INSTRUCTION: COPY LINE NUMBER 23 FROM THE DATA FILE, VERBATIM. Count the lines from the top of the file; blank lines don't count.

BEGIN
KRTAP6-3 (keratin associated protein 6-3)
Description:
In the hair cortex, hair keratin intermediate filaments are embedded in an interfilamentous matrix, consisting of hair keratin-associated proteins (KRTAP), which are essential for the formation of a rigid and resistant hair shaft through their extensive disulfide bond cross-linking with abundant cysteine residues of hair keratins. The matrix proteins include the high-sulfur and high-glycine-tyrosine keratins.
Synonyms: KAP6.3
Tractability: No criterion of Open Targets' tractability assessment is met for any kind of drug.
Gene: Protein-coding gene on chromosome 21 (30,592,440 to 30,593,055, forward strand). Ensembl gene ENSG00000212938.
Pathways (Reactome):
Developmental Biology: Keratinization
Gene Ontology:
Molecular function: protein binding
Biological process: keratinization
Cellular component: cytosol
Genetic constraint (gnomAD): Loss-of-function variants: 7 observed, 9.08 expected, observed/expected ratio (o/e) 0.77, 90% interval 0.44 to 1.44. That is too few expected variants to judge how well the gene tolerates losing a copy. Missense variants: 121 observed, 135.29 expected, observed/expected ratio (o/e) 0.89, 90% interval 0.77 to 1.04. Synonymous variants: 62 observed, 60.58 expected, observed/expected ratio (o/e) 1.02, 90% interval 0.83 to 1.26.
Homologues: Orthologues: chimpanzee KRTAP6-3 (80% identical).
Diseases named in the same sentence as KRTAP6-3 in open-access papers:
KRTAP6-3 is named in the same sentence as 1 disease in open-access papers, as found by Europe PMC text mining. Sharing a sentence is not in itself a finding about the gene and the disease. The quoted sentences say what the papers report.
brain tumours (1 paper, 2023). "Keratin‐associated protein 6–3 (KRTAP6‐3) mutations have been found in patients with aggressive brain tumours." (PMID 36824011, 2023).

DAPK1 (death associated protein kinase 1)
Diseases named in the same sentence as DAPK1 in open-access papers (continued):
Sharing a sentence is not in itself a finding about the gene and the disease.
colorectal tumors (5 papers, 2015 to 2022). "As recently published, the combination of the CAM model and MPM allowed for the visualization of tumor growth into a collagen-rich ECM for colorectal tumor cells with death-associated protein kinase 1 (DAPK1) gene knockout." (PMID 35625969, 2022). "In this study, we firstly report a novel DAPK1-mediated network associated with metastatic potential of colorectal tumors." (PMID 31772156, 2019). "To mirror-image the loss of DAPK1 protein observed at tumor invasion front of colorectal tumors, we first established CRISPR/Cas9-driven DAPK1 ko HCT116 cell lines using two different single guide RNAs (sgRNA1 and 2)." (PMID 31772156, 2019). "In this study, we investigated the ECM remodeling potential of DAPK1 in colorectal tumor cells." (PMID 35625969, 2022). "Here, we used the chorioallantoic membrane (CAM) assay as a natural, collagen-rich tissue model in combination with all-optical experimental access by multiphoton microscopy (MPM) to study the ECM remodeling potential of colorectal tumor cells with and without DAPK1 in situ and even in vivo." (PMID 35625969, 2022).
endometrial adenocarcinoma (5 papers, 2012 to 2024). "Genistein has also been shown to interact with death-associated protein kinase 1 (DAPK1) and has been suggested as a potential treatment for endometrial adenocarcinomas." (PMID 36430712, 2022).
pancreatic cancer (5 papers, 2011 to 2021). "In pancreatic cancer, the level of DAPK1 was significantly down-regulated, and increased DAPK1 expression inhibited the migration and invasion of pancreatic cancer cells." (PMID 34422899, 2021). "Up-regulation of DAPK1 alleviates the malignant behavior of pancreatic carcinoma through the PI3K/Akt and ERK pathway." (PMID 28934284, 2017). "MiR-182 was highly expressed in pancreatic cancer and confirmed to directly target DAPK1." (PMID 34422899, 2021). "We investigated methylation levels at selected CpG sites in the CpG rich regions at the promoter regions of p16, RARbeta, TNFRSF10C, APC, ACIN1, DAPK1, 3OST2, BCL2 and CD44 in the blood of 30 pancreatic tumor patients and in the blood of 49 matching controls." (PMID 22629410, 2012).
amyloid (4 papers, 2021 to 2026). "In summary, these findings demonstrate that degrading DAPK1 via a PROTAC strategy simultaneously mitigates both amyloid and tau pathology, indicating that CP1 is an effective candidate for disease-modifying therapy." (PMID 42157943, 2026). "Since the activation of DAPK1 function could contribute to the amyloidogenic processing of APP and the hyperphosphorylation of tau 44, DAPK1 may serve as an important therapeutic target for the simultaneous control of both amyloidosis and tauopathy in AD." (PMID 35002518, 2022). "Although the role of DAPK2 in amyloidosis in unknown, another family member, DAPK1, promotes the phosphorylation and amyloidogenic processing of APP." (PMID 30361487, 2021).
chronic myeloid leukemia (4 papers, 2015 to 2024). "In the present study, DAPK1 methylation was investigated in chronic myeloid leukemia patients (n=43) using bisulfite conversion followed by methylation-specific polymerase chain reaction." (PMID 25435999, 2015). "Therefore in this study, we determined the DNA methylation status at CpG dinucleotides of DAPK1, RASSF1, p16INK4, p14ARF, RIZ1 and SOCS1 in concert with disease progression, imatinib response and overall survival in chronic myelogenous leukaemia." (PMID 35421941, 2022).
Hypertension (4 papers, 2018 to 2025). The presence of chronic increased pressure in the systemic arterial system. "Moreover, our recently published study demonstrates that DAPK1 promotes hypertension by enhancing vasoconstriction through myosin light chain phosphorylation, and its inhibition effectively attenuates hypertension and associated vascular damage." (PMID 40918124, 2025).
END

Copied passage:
pancreatic cancer (5 papers, 2011 to 2021). "In pancreatic cancer, the level of DAPK1 was significantly down-regulated, and increased DAPK1 expression inhibited the migration and invasion of pancreatic cancer cells." (PMID 34422899, 2021). "Up-regulation of DAPK1 alleviates the malignant behavior of pancreatic carcinoma through the PI3K/Akt and ERK pathway." (PMID 28934284, 2017). "MiR-182 was highly expressed in pancreatic cancer and confirmed to directly target DAPK1." (PMID 34422899, 2021). "We investigated methylation levels at selected CpG sites in the CpG rich regions at the promoter regions of p16, RARbeta, TNFRSF10C, APC, ACIN1, DAPK1, 3OST2, BCL2 and CD44 in the blood of 30 pancreatic tumor patients and in the blood of 49 matching controls." (PMID 22629410, 2012).